There are two kinds of passion for work: obsessive and harmonious. If you have obsessive passion, you work hard because you feel you must. You need to prove something to someone, or you need to feel you belong. You’re driven by insecurities or compulsion to do work.

Obsessive passion leads to bad decisions and burnout. We coarsen our culture and worsen performance by celebrating people who sacrifice their health and happiness for a quick win. The quick wins that come from obsessive work can seem seductive but distract us from the sustainable progress that comes from a more harmonious approach.

People who fall prey to obsessive passion are often driven to prove they can make it in an arena that seems beyond what was expected of them. Martha Stewart, the granddaughter of a Polish immigrant who failed as a restaurateur, was so driven to succeed that she ended up in federal prison for five months. And she continues to find herself ensnared in legal drama.

Bill Clinton and Lance Armstrong both come from similar backgrounds as children of a struggling, single mother. And they both followed a similar pattern of rising to stunning heights and then falling just as spectacularly. Tiger Woods was driven to make it to the top of a sport that had no stars who looked like he does. And his career blew up as he made the classic mistakes of indulgent, destructive, obsessive passion.

We’ll see if Armstong recovers, or if he sticks stubbornly to Martha Stewart’s compulsive passion. Woods seems to be no longer driven to prove anything to anyone. Instead, he’s driving under his own power and performing on his own terms. In the words of Robert Vallerand, the psychology professor who first contrasted obsessive and harmonious passion, Woods’ motivation for work is now autonomous while it was previously controlled. (To be clear, the terms are Vallerand’s but the armchair diagnosis is mine.)

Meanwhile, back on earth, non-celebrities also grapple with the distinction between harmonious and obsessive passion. One woman who gets it right is Melanee Hannock, the Senior Vice President of Marketing for ALSAC/St. Jude Children’s Research Hospital. If you’ve ever seen an appeal to donate money to help the kids at St. Jude, Melanee was likely involved in some way. She runs a staff of 100 that is responsible for helping to raise the money that supports the hospital. Fundraising matters deeply because more than 75% of the money needed to run St. Jude comes from individual donations.

Before her role in the nonprofit sector, Hannock worked in marketing for Hasbro and Disney. I asked Hannock if she was passionate about work, and her response reveals the harmonious passion of leadership:

I would say I am passionate about life. Work of course is a part of that passion and I believe that one of the greatest gifts in life is to be able to make a living doing something that you are passionate about and that brings you joy. So as it relates to work, yes I am passionate about learning, growing, teaching and helping others. Really, that is what my job boils down to and I have had the pleasure of being able to do that for most of my life.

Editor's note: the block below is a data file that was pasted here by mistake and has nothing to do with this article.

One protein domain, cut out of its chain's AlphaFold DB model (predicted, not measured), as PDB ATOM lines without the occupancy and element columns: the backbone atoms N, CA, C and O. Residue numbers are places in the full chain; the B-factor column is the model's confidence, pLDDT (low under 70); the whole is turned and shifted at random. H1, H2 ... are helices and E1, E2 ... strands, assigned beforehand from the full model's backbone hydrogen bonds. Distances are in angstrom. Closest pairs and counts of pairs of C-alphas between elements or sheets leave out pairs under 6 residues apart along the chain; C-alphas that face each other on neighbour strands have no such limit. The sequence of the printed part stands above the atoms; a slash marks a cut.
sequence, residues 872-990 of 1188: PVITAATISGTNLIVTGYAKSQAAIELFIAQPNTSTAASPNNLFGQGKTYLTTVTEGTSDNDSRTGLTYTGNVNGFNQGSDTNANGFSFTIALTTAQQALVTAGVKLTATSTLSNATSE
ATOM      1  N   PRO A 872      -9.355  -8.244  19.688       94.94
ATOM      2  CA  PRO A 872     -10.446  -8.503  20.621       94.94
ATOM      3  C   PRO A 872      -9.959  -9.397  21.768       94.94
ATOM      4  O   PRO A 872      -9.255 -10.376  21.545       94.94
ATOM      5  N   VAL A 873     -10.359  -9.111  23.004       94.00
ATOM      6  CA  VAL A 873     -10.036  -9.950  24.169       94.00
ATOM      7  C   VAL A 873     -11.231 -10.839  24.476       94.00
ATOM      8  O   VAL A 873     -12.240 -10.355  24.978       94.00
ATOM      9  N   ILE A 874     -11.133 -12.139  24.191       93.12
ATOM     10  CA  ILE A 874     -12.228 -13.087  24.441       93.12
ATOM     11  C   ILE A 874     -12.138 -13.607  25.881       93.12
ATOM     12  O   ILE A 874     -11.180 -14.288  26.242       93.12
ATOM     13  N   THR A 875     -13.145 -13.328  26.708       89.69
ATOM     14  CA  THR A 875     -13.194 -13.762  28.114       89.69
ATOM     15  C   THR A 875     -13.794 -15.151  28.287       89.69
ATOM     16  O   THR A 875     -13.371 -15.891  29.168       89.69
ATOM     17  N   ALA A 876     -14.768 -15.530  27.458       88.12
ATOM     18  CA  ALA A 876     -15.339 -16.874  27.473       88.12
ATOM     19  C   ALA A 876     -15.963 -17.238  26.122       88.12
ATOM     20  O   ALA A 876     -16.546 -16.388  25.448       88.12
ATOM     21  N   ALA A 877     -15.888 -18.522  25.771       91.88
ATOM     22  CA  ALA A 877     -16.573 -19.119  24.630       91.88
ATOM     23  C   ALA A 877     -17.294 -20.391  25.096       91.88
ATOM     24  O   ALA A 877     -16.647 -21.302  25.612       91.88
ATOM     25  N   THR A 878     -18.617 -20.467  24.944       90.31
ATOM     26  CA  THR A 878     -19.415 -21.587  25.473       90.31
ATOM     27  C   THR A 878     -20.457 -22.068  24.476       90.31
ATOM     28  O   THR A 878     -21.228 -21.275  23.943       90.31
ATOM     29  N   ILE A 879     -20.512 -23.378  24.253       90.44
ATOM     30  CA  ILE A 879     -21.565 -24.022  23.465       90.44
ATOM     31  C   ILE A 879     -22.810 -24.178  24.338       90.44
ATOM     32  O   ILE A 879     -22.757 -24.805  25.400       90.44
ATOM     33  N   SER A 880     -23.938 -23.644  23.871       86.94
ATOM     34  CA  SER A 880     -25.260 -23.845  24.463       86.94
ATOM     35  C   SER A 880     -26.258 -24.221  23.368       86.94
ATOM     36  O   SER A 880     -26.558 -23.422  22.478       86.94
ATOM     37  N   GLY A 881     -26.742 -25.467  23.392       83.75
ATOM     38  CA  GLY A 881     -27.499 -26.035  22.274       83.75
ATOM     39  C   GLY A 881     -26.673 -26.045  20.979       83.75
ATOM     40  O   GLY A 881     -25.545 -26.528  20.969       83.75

You might think that someone who spends her energy working to help raise money for children who are sick with cancer would be relentlessly driven to work and do nothing else. Cancer never stops, so how can Hannock? And you might think that sort of relentless drive would be draining.

But instead, Hannock embodies harmonious passion. When she’s not at work she spends her free time running and playing with animals. She volunteers to help students with business plans and coach people who need help planning their finances. And instead of taking away from her job, these outside activities help. As she puts it:

My passion for other things in life enhances my work. Health is really important to me and without our own personal health, it’s hard to help others. I think it is really important to have other interests. So I continue to exercise, volunteer and help friends. It gives me the energy to lead others.

 Hannock teaches her team, empowers them and then trusts them to do their job. She wouldn’t have the time to play and work outside of the job if she micro-managed her staff. This was a lesson she learned the hard way, by focusing too narrowly on work in previous roles. But once she worked to set up others for success, she realized she had plenty of time to be great at work and enjoy life too. And of course that in turn made work more enjoyable.

Three traps we can learn to avoid based on Hannock’ success:

  • Don’t over-identify with your work’s purpose. Just because you care deeply about work doesn’t mean you must single-mindedly obsess over it.
  • Don’t fall into the trap of micro-managing. Shush the stubborn voice in your head that insists “if you want something done right, you better do it yourself”.
  • Don’t fall into the trap of working to prove you belong. Reflect on this question: what are you trying to prove? Often, you proved it long ago, so you can give yourself permission to stop fretting now.

Learn from Hannock: teach, inspire and trust others to do more at work. Help others to contribute more at work, and then you can live your own life more fully. 

About the Author

Jake Breeden

Jake Breeden is the author of Tipping Sacred Cows. He is a faculty member of Duke Corporate Education, where he’s taught leaders at Google, IBM, Starbucks and others.

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